A traineeship is a course with work experience that gets you ready for work or an apprenticeship. It can last up to 6 months.
You can apply if you’re:
- eligible to work in England
- unemployed and have little or no work experience
- aged 16 to 24 and qualified below Level 3
Supported Internships can help disabled young people to get a job. They are a type of Study Programme. What makes them different is that most of the learning is done at work and some in college. This means young people can 'learn on the job'.
You can find lots of useful information on the Preparing for Aduthood website.
City College Peterborough (CCP) and Peterborough Regional College have set up a Supported Internship programme to help young people with additional needs get into work. This programme gives 16-24 year olds with an Education, Health and Care Plan the opportunity to complete long-term work experience whilst accessing any relevant courses at college. A Job coach will be assigned and support the student and employer throughout their placement.
Both colleges currently work with a number business around Peterborough, although they are always looking for new partnerships with local businesses. They recognise that there are many benefits to hosting a Supported Internship, including access to specialist job-matching services, Disability Awareness training, improving image and external reputations and many others.
If you would like further information, please contact:
New College Stamford also offer Supported Internships
Apprenticeships are where you work and learn at the same time.
As an apprentice you will work with experienced staff. You will learn new skills. You will earn money. You will get time to study
Into Apprenticeships - A Guide For Disabled People
Produced by Disability Rights UK 'Into Apprenticeships' is a guide for disabled people, parents and key advisers about applying for apprenticeships in England. It deals with common questions such as how to find an apprenticeship, whether the training will be accessible and what support is available in the workplace.
How do Apprenticeships support young people with SEN?
Special Needs Jungle is a parent-led information, resources and informed opinion website for children and young people aged 0 to 25. This page has specific information about how apprenticeships support young people with SEN.
Peterborough Regional College offer Apprenticeships.
City College Peterborough offer Apprenticeships.
New College Stamford offer Apprenticeships.
5 Tips if you are looking to go to University
These tips have been sourced from a blog by HHannah Louise. The Blog is on the Council for Disabled Children website.
"Hi, my name is Hannah Louise! I am 18 years old and have just completed (very successfully) my A-levels. In September I started my university course; I am studying to become a primary school teacher in Sheffield and loving it!"
My top five tips for people with disabilities and special educational needs (SEN) when starting uni!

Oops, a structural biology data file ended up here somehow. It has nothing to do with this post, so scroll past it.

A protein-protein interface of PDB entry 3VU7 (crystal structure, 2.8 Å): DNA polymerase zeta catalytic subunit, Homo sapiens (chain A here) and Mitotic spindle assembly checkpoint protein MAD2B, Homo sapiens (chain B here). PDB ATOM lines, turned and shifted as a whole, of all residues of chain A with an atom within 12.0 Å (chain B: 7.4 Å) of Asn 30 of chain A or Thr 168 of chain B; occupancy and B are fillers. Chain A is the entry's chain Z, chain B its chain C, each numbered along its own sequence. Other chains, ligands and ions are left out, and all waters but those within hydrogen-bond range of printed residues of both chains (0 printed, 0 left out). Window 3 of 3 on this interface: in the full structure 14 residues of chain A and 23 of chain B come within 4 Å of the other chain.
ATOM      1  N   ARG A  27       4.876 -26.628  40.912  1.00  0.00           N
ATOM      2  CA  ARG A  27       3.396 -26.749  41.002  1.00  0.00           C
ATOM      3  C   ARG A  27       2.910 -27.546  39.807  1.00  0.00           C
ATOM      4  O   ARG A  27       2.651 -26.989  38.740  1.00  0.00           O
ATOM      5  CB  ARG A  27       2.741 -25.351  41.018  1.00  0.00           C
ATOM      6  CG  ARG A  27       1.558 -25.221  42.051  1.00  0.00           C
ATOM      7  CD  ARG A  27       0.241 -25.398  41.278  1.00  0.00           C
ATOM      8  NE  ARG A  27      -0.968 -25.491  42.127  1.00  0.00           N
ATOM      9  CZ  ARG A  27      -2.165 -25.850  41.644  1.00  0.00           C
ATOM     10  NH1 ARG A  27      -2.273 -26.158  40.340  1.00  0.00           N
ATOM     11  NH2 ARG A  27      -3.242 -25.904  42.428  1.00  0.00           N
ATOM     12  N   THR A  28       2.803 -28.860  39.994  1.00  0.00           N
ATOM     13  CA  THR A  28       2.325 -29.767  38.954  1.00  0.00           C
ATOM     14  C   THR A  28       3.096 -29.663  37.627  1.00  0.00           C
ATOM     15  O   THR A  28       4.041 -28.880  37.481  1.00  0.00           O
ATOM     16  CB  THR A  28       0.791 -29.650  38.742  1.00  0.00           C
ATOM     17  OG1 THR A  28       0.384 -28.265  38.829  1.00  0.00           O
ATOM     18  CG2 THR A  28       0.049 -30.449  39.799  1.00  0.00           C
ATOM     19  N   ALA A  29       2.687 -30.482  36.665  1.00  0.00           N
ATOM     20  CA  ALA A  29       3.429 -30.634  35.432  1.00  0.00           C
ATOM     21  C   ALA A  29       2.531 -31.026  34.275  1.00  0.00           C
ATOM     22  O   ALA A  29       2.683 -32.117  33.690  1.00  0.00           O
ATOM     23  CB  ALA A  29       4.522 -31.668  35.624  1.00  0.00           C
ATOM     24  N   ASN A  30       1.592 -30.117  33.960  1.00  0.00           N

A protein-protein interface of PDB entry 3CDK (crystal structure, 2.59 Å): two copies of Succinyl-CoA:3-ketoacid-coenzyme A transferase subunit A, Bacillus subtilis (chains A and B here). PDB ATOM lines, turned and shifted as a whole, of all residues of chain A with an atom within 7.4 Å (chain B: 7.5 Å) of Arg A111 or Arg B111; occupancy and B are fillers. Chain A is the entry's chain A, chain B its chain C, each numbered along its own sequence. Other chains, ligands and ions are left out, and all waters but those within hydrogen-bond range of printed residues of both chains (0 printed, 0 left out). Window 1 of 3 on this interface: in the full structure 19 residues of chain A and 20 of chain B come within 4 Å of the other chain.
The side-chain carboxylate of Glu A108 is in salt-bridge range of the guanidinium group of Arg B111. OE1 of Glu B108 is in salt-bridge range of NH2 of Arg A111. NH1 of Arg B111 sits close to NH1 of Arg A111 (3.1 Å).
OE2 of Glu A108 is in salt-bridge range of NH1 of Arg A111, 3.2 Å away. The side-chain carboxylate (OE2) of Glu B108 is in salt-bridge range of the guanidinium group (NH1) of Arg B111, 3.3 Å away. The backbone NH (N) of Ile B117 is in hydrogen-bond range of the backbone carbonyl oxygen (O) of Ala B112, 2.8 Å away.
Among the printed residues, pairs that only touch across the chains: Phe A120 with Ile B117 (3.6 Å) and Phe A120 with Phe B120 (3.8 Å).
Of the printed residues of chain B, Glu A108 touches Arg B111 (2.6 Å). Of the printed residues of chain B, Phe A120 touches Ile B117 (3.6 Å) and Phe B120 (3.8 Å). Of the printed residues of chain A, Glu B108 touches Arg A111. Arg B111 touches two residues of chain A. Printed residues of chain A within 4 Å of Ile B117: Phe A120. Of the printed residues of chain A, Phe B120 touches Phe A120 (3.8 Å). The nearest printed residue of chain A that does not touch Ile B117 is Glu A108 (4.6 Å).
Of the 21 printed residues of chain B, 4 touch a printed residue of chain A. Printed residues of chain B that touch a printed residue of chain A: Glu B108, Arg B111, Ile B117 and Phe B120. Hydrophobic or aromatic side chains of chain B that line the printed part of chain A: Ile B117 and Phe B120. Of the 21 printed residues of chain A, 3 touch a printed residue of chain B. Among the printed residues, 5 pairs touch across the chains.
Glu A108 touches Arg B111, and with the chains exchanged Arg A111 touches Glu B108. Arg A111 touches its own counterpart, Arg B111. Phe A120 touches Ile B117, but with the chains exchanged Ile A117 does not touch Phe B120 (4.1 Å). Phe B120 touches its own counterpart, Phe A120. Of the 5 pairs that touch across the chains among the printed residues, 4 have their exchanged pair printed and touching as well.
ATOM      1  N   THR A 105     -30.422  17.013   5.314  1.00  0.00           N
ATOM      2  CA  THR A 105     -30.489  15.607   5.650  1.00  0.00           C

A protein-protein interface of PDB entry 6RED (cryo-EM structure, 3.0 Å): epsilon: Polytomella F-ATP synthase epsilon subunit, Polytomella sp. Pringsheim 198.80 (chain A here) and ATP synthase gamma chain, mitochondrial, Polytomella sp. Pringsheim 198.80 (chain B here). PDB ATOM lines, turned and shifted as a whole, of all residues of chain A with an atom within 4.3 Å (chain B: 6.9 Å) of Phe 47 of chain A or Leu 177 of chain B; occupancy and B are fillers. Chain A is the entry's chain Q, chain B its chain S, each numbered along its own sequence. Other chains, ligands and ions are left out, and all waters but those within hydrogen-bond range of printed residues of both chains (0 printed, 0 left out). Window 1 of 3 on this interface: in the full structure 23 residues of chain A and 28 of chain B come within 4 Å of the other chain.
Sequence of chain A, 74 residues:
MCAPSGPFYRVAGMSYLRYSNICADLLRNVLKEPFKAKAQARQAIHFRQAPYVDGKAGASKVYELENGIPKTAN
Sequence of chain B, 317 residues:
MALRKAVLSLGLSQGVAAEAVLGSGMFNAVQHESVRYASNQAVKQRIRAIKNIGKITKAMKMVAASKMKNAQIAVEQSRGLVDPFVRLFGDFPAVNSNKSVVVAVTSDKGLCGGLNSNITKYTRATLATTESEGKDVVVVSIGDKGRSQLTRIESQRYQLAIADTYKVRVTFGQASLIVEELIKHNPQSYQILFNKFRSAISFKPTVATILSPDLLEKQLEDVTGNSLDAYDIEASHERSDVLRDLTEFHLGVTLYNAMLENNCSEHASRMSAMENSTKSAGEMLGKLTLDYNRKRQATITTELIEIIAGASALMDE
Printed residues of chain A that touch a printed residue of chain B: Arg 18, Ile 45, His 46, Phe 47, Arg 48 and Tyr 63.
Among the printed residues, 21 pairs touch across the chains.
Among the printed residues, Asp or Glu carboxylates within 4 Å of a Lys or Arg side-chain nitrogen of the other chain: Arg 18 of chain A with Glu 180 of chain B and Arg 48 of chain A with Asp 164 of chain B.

1.) When applying to university make sure you go as many open days as you need! It will help you to understand course in more depth and can allow you to evaluate if you believe that this is the course for you. More information prevents anxiety.
2.) Make sure that you apply for Disabled student support. It is really helpful and allows for all reasonable adjustments to be considered and may be accepted. It has helped me mounds and mounds. It is one of the most important of my tips.
3.) Make sure that the university is accessible for you and that you will be able to travel around the university, visit as much as you can and try to find the less busy routes to places where you need to go, this allows you to travel quicker without feeling intimidated or overwhelmed.
4.) Make sure if you’re travelling:
- You do travel training to make sure that you know when the quieter trains are and how to get to and from uni.
- You apply for a disabled students railcard or bus pass to save your money and thus are able to fund other needs.
- Have strategies in place when things don’t go to plan to avoid stress and anxiety.
5.) Have fun, work hard and be better than you could ever think. Remember to put effort in and also have fun, try to socialise as much as you can and prove people you are better than they ever imagined. Why prove you’re the same when you can improve and be a better person?
Your disability does not define you, there is ability on disabled people we just need a little support. YOU ARE CAPABLE OF AMAZING THINGS. Keep on going and you will do great!
CP Learning Trust
The CP Learning Trust is a not for profit charitable organisation, founded in 2003 from the Cambridgeshire and Peterborough Learning Partnerships.
They have a strong history of working with communities deemed most disadvantaged and supporting individuals and families who appear to have benefited least from learning.
By providing innovative, step-by-step opportunities in local settings, they provide adults with a ‘second chance’ at learning, encouraging individuals to reach their potential at their own pace.
They work closely with local volunteers and partners to provide a joined up and supportive environment for our learners.
CP Learning Trust has successfully supported more than 40,000 adults to grow in confidence, gain skills and qualifications, and to move into volunteering and/or paid work.
They have several projects in Peterborough and if you are interested you can contact them through their website
telephone - 01354 696479
email text email@example.com
You will also be able to find more specific information about what is available in Peterboroughin this leaflet